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Stoic democrats? Anti-politics, elite cynicism and the policy process

Stoic democrats? Anti-politics, elite cynicism and the policy process
Stoic democrats? Anti-politics, elite cynicism and the policy process
Disenchantment with politics appears to be proliferating throughout contemporary liberal democracies, as outlined in the growing literature on anti-politics. Overwhelmingly, this literature has focused on the disaffection citizens express towards the policy process. Here, using policymaking on the issue of obesity in Australia and Britain as a case study, we show that disenchantment is not limited to citizen outsiders; the elite policy actors at the core of the process are cynical, too. Indeed, we unveil an elite cast of ‘stoic democrats’ who see little reward for their continual efforts. We also point to the limits of stoicism highlighted by this ‘extreme’ case, as some elites begin to challenge the legitimacy of formal policy processes, subvert their norms, or ignore them altogether, all in search of more direct impact. We conclude that the literature on anti-politics would benefit from paying greater attention to the potential challenge elite cynicism presents to democratic governance.
anti-politics, deliberation, network governance, obesity, wicked problems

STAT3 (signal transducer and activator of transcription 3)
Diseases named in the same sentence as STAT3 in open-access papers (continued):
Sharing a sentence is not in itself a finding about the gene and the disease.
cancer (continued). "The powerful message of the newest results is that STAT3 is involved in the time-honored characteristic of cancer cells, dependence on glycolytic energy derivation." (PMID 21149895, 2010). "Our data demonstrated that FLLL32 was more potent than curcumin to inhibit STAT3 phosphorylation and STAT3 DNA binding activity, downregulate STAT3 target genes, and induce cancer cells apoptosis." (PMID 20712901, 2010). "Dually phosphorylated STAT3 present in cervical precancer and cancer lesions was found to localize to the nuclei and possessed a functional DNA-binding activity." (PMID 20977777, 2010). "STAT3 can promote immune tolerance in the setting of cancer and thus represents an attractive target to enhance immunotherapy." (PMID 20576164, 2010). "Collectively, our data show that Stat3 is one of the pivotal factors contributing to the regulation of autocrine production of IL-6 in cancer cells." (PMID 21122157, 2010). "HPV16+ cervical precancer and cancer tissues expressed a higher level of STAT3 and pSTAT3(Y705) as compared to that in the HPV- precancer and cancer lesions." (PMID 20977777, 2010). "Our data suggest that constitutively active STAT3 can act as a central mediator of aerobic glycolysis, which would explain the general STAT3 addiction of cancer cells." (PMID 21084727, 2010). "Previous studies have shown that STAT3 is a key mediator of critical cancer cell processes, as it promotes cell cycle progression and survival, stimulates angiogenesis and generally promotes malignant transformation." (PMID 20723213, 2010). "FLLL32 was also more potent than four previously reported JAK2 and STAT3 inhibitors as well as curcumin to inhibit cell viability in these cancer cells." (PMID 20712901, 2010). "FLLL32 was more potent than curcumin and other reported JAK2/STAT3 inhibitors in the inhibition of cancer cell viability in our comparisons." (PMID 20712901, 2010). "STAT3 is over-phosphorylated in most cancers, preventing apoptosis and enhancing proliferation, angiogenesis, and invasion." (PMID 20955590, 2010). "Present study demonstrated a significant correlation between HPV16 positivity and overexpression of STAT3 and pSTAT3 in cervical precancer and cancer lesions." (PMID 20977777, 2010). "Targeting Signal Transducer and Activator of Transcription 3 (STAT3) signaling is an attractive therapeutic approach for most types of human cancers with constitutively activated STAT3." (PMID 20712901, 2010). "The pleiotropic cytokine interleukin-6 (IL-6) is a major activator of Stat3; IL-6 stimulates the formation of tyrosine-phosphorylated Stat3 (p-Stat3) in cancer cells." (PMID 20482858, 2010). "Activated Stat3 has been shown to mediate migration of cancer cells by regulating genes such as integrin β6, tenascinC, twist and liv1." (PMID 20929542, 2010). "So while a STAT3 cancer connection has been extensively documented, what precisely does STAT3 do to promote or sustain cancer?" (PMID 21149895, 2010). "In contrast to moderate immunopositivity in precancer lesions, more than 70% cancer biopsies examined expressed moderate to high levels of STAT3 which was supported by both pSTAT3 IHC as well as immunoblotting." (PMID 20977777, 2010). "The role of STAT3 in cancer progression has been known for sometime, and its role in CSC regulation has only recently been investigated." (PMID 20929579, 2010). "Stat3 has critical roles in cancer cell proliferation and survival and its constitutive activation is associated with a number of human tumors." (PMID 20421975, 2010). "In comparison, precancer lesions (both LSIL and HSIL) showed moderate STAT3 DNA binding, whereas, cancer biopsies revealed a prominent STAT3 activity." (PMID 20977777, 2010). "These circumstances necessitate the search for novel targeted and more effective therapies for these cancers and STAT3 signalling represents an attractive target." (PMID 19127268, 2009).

1350-1763
1388-1405
Boswell, John
34bad0df-3d4d-40ce-948f-65871e3d783c
Corbett, Jack
ad651655-ac70-4072-a36f-92165e296ce2
Boswell, John
34bad0df-3d4d-40ce-948f-65871e3d783c
Corbett, Jack
ad651655-ac70-4072-a36f-92165e296ce2

Boswell, John and Corbett, Jack (2015) Stoic democrats? Anti-politics, elite cynicism and the policy process. Journal of European Public Policy, 22 (10), 1388-1405. (doi:10.1080/13501763.2015.1010561).

Record type: Article

Abstract

Disenchantment with politics appears to be proliferating throughout contemporary liberal democracies, as outlined in the growing literature on anti-politics. Overwhelmingly, this literature has focused on the disaffection citizens express towards the policy process. Here, using policymaking on the issue of obesity in Australia and Britain as a case study, we show that disenchantment is not limited to citizen outsiders; the elite policy actors at the core of the process are cynical, too. Indeed, we unveil an elite cast of ‘stoic democrats’ who see little reward for their continual efforts. We also point to the limits of stoicism highlighted by this ‘extreme’ case, as some elites begin to challenge the legitimacy of formal policy processes, subvert their norms, or ignore them altogether, all in search of more direct impact. We conclude that the literature on anti-politics would benefit from paying greater attention to the potential challenge elite cynicism presents to democratic governance.

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Stoic Democrats final submission Jan19.docx - Accepted Manuscript
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Accepted/In Press date: 20 January 2015
e-pub ahead of print date: 23 February 2015
Keywords: anti-politics, deliberation, network governance, obesity, wicked problems
Organisations: Politics & International Relations

Identifiers

Local EPrints ID: 376590
URI: http://eprints.soton.ac.uk/id/eprint/376590
ISSN: 1350-1763
PURE UUID: 42df5688-39a6-405b-af6a-27e657aebd0f
ORCID for Jack Corbett: ORCID iD orcid.org/0000-0003-2005-7162

Catalogue record

Date deposited: 05 May 2015 12:39
Last modified: 17 Dec 2019 01:33

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